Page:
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AZ Tech Beat | May 19, 2019

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Blake Irving helps produce CODE docu to expose gender gap in tech

Blake Irving helps produce CODE docu to expose gender gap in tech
Tishin Donkersley

A new documentary hits the screens exposing the gender gap of women engineers in the technology industry. Code: Debugging the Gender Gap, a film by Robin Hauser Reynolds, delves into the digital divide of women and minorities entering into the technology field.

With the White House predicting by 2020 there will be 1 million unfulfilled engineering jobs in the USA, where will we find those skill sets?

The documentary takes the audience through a series of interviews with girls and minorities as to why they aren’t seeking opportunities in computer science as well as exposing the current state of our culture, the “bro mentality” and educational hurdles facing this population.

Reynolds said she set out to discover the reasons behind the gap when her daughter told her that she was dropping computer science as her major. “’I’m really bad at it,’ [my daughter] says. ‘I’m the worst in the class; I don’t fit in.’ [My daughter’s] confidence was shaken by being one of just two women in a class of 25, and by not having the resources to support her. After taking three computer science classes, she drops the CS major. Turns out she was earning a B,” Reynolds said.

code still-3

Robin Hauser Reynolds

 

Blake Irving, CEO GoDaddy, signed on to be an Executive Producer of this film. For Irving, promoting women in technology is personal.

In an article by Peter Burrows (Bloomberg), Irving stated he made a promise to his sister who passed away in 2001 to help women progress in the technology field.

“My pledge to her before she died was to do everything I could to push forward the role of women in my own field,” Irving stated. “In our industry, it has absolutely nothing to do with body image. It’s about what you can get done.”

Watch: Exclusive interview with Elissa Murphy, CTO, GoDaddy “I never got the memo I wasn’t supposed to be an engineer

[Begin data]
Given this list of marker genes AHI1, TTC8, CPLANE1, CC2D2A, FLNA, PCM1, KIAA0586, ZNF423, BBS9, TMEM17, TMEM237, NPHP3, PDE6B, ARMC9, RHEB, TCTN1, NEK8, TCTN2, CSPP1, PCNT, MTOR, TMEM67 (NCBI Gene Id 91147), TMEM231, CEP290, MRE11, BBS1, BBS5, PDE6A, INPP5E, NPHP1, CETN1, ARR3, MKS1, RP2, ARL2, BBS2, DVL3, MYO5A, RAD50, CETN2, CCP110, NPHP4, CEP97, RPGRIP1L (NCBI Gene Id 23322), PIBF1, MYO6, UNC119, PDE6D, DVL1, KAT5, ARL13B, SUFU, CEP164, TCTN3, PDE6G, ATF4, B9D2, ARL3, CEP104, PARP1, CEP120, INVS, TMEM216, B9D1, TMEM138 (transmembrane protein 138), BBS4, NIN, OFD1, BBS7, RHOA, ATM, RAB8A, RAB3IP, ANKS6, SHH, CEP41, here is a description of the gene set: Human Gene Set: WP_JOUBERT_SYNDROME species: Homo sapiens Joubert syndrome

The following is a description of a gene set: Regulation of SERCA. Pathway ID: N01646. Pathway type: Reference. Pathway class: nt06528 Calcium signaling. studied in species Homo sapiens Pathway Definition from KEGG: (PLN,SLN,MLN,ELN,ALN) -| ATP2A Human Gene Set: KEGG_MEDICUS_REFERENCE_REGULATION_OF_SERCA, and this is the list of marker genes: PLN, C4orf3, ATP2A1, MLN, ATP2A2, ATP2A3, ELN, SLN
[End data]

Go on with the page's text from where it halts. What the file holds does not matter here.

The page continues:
Irving continues to make strides at GoDaddy to move women in to executive roles and encourage women to enter tech. Since his appointment, Irving has shifted the company’s message to “It’s Go Time” and women as entrepreneurs, hired the company’s first CTO, Elissa Murphy, attracted the company’s first women board director former Apple executive Betsy Rafael, increased the number of female interns from 14 to 40 percent and sponsored Girls in Tech Catalyst Conference (April 26-28).

Blake Irving_Headshot

Blake Irving, CEO GoDaddy

 

Recently, GoDaddy was named top company for women in tech by the Anita Borg Institute.

“Promoting women (and diversity overall) in technology is a priority at GoDaddy and critically important for the tech industry.  It’s the right thing to do and it’s good for business,” Irving said.

Reynolds film also takes a look back at the history of women impacting technology and hopes to offer a blend of personal stories, expert voices and innovative animation about what could be if more women entered technology.

“Coding isn’t just about math and science … it’s also about linguistics and creativity and personal expression which makes is incredibly important as a creative medium,” Irving said.

CODE was released at the Tribeca Film Festival and release dates in Phoenix are unknown at this time.

Read about GoDaddy’s push for women in tech here. 

Read more about CODE at codedoc.co